Just back from a delightful couple of days in the north of England working through an extraordinary private collection of early British tourist and guide-books. My co-author Ashley Baynton-Williams and I are planning on an online supplement of addenda and corrigenda to our “British Map Engravers” and, although we have only been told of a mere handful of ‘missing names’ since it was published in 2011, we both felt that there must be more. We also felt that, if anywhere, we would probably find them amongst the numerous ad hoc maps locally produced for local guides. We jumped at the chance to get to work on this collection.
We were right in our assumption and shall now be adding entries for John Beck of Leamington; Joel Bennett of Southampton, for an attractive map made to accompany the fourth edition of John Bullar’s “A Companion in a Tour round Southampton” (1819); William Gill Brown of York for a couple of plans made to accompany a guide published by Henry Sotheran in York in 1852; James Chapman, also of York; the splendidly-named Appleyard Ginder of Canterbury; the York lithographers William Roger Goddard and his partner John William Lancaster; the well-known wood-engraver Orlando Jewitt, now to be included for a plan of Ripon Cathedral; John Lavars of Bristol; the artist Philip John Ouless of St. Helier and his collaborator H. Walter; that English pioneer of lithography David Redman, and possibly James Williamson of Lincoln, although strictly speaking he falls just outside our cut-off date. A dozen fresh names to add to the 1600 or 1700 already in the dictionary – a few more than we hoped, considerably less than we feared.
We saw many other delightful things of course – I was particularly taken with a plan of Cambridge by Friedrich Schenck of Edinburgh – a little jewel of early colour printing made to accompany “The Pictorial Guide to Cambridge” (1847) – but we always like to come across pictures of old bookshops and here is the frontispiece to “Adams’s Pocket London Guide Book”, published by W. J. Adams of Fleet Street – undated but evidently one of the spate of new London guides brought out to try and cash in on the Great Exhibition of 1851.
The text to the book is by the always interesting Edward Litt Leman Blanchard (1820-1889), king of pantomime, peerless and tireless hack – he who once wrote,
“Those that work are the illustrious,
And those most noble are the most industrious”.
The frontispiece is captioned “Fleet-Street and St. Dunstan’s West. – Mid-Day” (although the clock outside the watchmaker William Halksworth’s premises, next door to Adams, is very far from mid-day). It was engraved by ‘Delamotte’ –Freeman Gage Delamotte of Red Lion Square – a regular contributor to Adams’ publications, but it is the publisher William James Adams (1807-1873) himself who interests me. He is the almost wholly forgotten man behind the story of Bradshaw’s Railway Guides – those indispensible handbooks which so informed the travel and coloured the imagination of generations of British readers.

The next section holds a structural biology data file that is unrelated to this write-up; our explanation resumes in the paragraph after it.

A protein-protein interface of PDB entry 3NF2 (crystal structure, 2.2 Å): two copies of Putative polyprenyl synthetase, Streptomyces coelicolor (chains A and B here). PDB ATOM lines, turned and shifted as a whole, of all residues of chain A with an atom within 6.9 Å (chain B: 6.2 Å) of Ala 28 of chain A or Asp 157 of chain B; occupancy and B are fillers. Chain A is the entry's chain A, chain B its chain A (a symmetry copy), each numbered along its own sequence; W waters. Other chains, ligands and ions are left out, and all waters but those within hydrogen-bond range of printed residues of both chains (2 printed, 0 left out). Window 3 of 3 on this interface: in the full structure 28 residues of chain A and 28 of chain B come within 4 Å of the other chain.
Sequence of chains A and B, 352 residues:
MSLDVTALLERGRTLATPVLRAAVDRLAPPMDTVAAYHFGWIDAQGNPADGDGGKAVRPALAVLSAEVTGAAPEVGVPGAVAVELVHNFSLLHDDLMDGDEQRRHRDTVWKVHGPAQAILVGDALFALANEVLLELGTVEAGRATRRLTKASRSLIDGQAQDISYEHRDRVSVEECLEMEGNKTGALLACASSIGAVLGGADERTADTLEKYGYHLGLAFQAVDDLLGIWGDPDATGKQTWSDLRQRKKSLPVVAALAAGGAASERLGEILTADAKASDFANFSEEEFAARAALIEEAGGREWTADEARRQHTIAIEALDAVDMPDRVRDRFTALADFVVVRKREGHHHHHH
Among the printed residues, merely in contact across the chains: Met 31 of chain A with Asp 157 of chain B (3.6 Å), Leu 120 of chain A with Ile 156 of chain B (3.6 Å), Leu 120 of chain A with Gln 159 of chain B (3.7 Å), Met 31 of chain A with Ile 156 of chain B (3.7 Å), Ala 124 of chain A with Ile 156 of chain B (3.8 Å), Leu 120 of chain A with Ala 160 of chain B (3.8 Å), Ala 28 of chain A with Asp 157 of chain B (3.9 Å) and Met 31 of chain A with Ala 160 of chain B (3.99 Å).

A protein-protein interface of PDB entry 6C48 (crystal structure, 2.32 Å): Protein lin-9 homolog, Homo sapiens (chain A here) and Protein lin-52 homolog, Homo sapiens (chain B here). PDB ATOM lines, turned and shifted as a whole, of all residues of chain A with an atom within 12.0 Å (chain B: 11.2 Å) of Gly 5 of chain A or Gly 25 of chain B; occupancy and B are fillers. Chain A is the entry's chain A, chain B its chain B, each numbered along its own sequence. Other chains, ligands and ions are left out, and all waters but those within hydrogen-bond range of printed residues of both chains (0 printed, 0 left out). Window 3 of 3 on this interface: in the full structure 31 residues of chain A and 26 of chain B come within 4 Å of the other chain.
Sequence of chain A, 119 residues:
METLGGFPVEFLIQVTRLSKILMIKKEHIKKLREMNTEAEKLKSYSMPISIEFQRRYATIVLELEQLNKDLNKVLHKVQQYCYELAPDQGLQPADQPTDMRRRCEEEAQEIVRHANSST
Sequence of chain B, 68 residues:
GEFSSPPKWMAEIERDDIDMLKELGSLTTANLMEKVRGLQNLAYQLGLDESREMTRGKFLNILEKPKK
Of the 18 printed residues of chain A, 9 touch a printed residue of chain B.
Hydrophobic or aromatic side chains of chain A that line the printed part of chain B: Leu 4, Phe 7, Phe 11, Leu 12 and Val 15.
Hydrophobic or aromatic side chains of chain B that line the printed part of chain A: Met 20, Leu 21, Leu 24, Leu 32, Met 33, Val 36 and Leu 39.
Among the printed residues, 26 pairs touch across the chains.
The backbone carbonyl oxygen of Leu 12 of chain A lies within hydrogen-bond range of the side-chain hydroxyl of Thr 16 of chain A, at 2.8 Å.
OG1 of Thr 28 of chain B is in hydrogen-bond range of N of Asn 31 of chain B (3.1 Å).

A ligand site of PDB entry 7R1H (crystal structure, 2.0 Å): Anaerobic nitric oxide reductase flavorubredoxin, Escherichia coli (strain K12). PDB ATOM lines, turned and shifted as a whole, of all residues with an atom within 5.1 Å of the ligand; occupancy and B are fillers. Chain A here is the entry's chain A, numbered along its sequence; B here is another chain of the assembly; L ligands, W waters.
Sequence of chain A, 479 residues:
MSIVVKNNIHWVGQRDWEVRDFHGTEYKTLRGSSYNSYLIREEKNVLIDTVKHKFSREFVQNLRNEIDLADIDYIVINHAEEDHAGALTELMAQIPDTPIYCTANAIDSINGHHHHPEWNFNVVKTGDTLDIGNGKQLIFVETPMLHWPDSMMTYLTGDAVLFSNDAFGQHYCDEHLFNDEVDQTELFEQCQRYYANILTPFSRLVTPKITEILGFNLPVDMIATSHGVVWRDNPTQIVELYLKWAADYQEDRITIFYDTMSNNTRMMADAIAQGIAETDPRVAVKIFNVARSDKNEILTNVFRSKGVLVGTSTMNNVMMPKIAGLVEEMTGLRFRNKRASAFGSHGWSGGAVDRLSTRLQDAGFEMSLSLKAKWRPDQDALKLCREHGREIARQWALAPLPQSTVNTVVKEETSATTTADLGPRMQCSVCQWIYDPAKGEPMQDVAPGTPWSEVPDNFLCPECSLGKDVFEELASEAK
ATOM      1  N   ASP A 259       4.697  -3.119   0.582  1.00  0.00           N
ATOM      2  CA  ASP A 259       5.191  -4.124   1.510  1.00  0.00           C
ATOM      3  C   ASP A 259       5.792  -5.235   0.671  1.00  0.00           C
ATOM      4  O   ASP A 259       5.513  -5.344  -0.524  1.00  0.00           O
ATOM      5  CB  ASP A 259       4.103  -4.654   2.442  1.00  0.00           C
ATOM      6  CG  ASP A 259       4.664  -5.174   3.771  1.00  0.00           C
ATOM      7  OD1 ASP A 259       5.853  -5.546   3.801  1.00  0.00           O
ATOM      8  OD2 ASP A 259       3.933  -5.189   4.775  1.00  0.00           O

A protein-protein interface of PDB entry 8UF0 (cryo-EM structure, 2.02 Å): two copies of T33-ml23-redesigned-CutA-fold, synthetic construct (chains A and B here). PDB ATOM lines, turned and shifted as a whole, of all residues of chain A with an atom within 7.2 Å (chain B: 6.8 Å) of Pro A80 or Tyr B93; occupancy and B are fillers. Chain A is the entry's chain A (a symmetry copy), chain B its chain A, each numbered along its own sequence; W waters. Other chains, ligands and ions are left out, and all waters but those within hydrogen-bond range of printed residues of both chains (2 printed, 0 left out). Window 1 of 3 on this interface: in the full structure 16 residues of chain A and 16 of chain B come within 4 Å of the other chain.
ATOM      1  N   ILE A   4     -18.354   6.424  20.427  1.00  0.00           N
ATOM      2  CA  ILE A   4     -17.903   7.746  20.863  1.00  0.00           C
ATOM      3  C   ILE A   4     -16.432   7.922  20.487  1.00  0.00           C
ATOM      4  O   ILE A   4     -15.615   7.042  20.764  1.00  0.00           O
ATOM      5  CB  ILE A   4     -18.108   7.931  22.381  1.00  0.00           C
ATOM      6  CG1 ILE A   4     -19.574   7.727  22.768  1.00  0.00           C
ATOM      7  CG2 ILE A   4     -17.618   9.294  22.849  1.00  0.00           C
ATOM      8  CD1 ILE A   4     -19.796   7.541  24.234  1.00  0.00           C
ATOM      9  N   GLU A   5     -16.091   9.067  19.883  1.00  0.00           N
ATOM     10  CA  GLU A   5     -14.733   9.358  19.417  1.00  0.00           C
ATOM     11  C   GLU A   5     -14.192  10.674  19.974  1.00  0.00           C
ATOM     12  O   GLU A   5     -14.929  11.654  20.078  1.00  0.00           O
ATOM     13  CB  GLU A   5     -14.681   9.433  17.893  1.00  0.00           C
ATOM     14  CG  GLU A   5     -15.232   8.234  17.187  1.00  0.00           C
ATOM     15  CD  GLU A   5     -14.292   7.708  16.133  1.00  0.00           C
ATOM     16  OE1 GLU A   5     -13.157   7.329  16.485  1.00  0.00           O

Michael Portillo has done it on television more recently, but here is Israel Zangwill planning his holidays in the 1890s – “I would travel for weeks in Bradshaw, and end by sticking a pin at random between the leaves as if it were a Bible, vowing to go where destiny pointed. Once the pin stuck at London, and so I had to stick there too, and was defrauded of my holiday”.
The Bradshaw was as ubiquitous and as necessary as the latest app. Andrew Lang complained in 1892 that the older families nowadays never added a book to their ancestral libraries, “except now and then a Bradshaw or a railway novel”. The Bradshaw turns up everywhere in fiction – in Bram Stoker’s “Dracula”, in Daphne du Maurier’s “Rebecca”, in Max Beerbohm’s “Zuleika Dobson” (one of the two books in Zuleika’s ‘library’) and in Erskine Childers’ “The Riddle of the Sands” – “an extraordinary book, Bradshaw, turned to from habit, even when least wanted, as men fondle guns and rods in the close season”. And they were loved most of all by the crime writers – to disprove an alibi, to project a theory, to hinge a plot. There are Bradshaws in the Sherlock Holmes stories, in Agatha Christie, and in all their lesser brethren. Here’s the conspiracy-obsessed William Le Queux in 1919 (I include this chiefly to please a friend):